Unsurprisingly, ABC gave the show a stunning vote of no confidence, placing it in a 9:30 time slot on Saturdays in the summer, and ultimately airing only three of the seven episodes produced. It would take a very hardened avant-gardist to blame them: in no conceivable universe would On the Air have been a hit, even on the modest level Twin Peaks had established. Its tendencies toward absurdist provocation were, if anything, getting more pronounced: the last few episodes end in utter chaos, only sketchily motivated by what came before. After a series of catastrophic mechanical failures, Episode 5 concludes with the entire cast and crew singing a song to convince a ventriloquist’s dummy not to commit suicide; the end of Episode 6 finds Lester shrunk down to the size of a mouse and then teleported to Akron, Ohio; and the final episode, written by Lynch and Robert Engels, finishes the whole show in grand style with an extended beatnik dance sequence set to backwards percussion that anticipates the stunning use of Nina Simone’s “Sinnerman” in the last scene of Inland Empire, fourteen years later. (Oh yeah, and there’s also a dog playing bongos.)

Self-indulgent though it may be, it’s a pity that On the Air wasn’t allowed to develop past the seventh episode; it was definitely zeroing in on its own peculiar niche, and in time might have gotten out of Peaks’ shadow. And from the beginning, it had a great look: despite a revolving cast of directors (including Lesli Linka Glatter, who got her start on Twin Peaks and would go on to win awards for Mad Men), the show maintained both a convincing period feel and that ineffable Lynchian quality at all times. With its very precise art direction, elegant cinematography (by Peter Deming, who would later shoot Lynch’s Lost Highway and Mulholland Dr.), careful attention to background detail, and innovative sound editing2 it was well ahead of its time for a half-hour comedy. While it remains an anomaly in Lynch’s canon and can’t entirely be called a success, On the Air is impressive - and, on occasion, funny - enough to make one wish Lynch would try his hand at comedy again.

It also resonates, once you get past the surface silliness, with the rest of his oeuvre, and not just in its arbitrary details (like the contrast between blonde Betty and brunette Ruth that Lynch would revive for Mulholland Dr., for instance). From Eraserhead to Inland Empire, the idea of complete immersion in an art work - of actually living inside a self-contained world of one’s own creation - has been a source of fascination for Lynch, and On the Air, in its humble way, is another exploration of that concept. With the exception of an excursion to an Italian restaurant in the second episode, none of the characters are ever seen outside the studio, and you get no sense that they have any desires or interests beyond The Lester Guy Show. The studio is a womb. There is nothing else, nor should there be. And yet, against this hermeticism, there is also the palpable excitement that Lynch and Frost seem to feel about commandeering a populist medium, one that potentially allows them access to the everyday lives of ordinary people (and animals). “Think of it… there’s ten million Americans out there, waiting to see our premiere, knock wood!” McGonigle exclaims in the opening moments of the show’s pilot. It’s unlikely that a fraction of that number have seen On the Air since it was made, but the very idea of its finding its way into the homes and brains of America animates and energizes the whole affair, and makes it worth the trouble of seeking out today.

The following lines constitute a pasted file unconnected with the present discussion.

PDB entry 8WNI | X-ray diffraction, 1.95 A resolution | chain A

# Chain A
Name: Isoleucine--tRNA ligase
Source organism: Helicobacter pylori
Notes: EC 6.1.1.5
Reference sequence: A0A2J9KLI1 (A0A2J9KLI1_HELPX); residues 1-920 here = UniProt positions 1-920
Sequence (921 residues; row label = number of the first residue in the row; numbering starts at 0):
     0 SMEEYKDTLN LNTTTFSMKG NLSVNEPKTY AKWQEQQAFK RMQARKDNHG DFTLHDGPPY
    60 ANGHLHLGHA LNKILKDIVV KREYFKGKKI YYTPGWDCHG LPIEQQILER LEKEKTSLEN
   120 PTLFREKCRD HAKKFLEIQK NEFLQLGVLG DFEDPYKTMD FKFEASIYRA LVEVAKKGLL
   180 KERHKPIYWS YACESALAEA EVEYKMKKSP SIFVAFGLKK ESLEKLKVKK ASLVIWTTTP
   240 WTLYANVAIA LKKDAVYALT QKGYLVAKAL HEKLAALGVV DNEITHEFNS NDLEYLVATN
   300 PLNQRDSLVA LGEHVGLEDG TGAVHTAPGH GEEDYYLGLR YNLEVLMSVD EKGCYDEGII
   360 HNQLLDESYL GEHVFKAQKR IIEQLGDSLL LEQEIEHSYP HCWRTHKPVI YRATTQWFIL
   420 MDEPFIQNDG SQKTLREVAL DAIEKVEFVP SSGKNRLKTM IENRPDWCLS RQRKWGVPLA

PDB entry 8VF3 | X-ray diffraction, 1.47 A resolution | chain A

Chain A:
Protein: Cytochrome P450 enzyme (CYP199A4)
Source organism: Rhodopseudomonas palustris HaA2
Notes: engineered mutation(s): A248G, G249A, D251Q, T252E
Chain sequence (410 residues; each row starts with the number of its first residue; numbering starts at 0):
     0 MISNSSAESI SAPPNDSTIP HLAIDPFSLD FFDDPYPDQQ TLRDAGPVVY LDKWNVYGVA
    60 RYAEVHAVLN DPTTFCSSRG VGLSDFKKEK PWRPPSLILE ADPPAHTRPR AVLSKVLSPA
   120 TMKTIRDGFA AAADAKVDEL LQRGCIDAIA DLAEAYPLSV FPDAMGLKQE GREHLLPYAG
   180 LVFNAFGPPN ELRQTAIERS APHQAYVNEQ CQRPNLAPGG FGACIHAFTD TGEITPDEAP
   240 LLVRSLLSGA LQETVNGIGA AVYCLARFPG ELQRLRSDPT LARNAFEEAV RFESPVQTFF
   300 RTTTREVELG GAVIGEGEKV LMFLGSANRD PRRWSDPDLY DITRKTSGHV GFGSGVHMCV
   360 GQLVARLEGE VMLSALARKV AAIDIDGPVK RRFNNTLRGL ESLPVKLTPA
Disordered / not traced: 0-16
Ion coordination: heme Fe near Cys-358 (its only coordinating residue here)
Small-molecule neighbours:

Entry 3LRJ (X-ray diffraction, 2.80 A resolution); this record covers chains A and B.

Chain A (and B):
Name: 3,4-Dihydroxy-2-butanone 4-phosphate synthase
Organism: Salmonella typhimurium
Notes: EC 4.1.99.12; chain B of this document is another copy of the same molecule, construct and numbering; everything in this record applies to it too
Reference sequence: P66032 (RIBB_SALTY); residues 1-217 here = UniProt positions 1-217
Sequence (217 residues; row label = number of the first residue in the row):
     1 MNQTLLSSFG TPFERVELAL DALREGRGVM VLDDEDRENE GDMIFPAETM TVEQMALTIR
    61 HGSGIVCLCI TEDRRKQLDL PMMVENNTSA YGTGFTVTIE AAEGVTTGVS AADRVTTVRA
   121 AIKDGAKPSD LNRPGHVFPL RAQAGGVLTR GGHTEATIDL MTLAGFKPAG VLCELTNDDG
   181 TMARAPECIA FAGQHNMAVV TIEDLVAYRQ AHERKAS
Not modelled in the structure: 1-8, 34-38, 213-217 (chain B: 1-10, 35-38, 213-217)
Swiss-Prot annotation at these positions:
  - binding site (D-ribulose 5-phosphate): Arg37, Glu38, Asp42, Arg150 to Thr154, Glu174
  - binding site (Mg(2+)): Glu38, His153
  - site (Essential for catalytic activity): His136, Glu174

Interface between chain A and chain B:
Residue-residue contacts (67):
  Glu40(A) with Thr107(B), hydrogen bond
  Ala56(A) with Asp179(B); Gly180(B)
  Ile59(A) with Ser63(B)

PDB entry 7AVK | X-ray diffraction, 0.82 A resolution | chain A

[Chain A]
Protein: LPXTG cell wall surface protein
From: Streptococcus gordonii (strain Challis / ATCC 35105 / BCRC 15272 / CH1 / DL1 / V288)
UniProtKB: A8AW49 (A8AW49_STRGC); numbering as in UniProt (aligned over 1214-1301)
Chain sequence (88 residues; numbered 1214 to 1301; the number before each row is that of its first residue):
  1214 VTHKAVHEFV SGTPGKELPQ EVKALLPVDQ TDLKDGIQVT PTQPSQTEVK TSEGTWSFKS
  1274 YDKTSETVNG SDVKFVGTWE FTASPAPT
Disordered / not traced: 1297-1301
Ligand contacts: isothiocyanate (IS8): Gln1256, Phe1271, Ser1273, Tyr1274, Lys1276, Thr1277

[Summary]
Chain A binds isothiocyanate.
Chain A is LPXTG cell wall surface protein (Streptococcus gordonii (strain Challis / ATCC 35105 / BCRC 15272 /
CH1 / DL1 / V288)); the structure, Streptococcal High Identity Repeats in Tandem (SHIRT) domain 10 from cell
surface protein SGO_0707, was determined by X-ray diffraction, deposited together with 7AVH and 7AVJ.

1. While Twin Peaks is more frequently cited as Lynch’s definitive television statement, he was actually more involved in the day-to-day production of On the Air than he was with Twin Peaks, whose first season was filmed at the same time as Wild at Heart: “I’m talking about little details, little abstractions. God is in the details.” “Television of the Absurd: ‘Twin Peaks’ Co-Creators Try Again With ‘On the Air,’” Los Angeles Times, June 18, 1992.
  2. Lynch reportedly conceived the idea for On the Air when he was mixing the sound for Twin Peaks’ second season, and the show occasionally feels like an elaborate excuse for him and Badalamenti to indulge some of their goofier audio instincts: boinging springs, flatulent tuba blasts, tire screeches, conga drums, pipe organs, jazz flute, mechanical clanking, assorted synthesized bleeps and blurps, and the good old Record Needle Scratch are among the funny noises to be heard on a typical episode of On the Air.